Such lack of access to government employees is not shocking to Felicia Nestor, food safety director with the Government Accountability Project (GAP).

“USDA definitely does not want reporters talking to front-line people,” she said. “USDA continues to send memos out to the field telling them, ‘You do have a First Amendment right to speak as a citizen,’ but then they go on to give instructions that if any reporter calls, they should call up the public affairs office. So they mislead them into thinking that they’re not allowed to talk to you.”

Munsell says that even after three consecutive positive E.coli tests on ConAgra-shipped beef, the USDA didn’t call him back. At that point, he sent an e-mail to the district office manager in Minneapolis. “I wrote, ‘Dr. Clark, if you and I, realizing all the details now, cover this up and do nothing about it and somebody gets sick as a result, then you and I need to share a cell in Alcatraz.’ That made him so angry.”

That FSIS was unwilling to accept Munsell’s ConAgra beef samples at the owner’s request prior to the recall raises questions about whom exactly the USDA is working to protect—beef consumers, or beef corporations such as ConAgra.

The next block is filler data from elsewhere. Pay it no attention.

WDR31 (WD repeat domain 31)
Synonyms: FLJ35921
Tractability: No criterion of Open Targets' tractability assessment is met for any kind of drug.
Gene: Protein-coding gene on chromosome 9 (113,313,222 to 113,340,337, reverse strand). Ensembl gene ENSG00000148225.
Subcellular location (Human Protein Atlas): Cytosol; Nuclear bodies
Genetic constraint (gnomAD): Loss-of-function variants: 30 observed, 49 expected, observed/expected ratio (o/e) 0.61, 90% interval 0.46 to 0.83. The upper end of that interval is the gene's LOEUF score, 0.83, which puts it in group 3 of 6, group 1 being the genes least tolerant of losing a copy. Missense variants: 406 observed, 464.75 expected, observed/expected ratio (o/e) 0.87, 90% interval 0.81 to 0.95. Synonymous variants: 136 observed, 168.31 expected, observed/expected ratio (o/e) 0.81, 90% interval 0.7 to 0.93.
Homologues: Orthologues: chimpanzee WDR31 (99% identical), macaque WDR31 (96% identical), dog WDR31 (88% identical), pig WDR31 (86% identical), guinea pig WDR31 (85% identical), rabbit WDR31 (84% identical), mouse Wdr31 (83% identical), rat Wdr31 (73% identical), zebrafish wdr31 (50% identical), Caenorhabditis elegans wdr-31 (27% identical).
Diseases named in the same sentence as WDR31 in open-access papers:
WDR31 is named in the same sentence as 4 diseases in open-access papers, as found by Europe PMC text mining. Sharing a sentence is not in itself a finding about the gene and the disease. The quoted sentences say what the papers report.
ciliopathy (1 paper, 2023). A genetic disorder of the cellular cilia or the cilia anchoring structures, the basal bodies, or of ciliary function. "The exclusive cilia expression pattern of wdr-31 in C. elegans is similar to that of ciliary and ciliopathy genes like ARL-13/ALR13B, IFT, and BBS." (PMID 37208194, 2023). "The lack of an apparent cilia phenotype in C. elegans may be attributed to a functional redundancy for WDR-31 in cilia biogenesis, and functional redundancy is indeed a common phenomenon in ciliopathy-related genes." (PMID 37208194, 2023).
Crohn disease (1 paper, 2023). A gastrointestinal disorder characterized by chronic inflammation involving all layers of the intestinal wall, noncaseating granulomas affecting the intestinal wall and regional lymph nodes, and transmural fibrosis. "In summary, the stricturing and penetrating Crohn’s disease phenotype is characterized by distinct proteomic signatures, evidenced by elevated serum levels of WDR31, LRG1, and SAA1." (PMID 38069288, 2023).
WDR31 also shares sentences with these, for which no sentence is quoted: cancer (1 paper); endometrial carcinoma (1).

A leaked USDA memo to its Kansas meat inspectors may help answer that question. The memo informs inspectors that “stopping production for ‘possible’ cross contamination is unjustifiable unless you can verify that there is direct product contamination. Verification is OBSERVATION of gross contaminate not SUSPECTED contaminate. This is the only criteria for justifying halting production.” The memo continues, “You may be accountable for the time the company has lost production if that lost production is not verifiable and the action not justifiable.”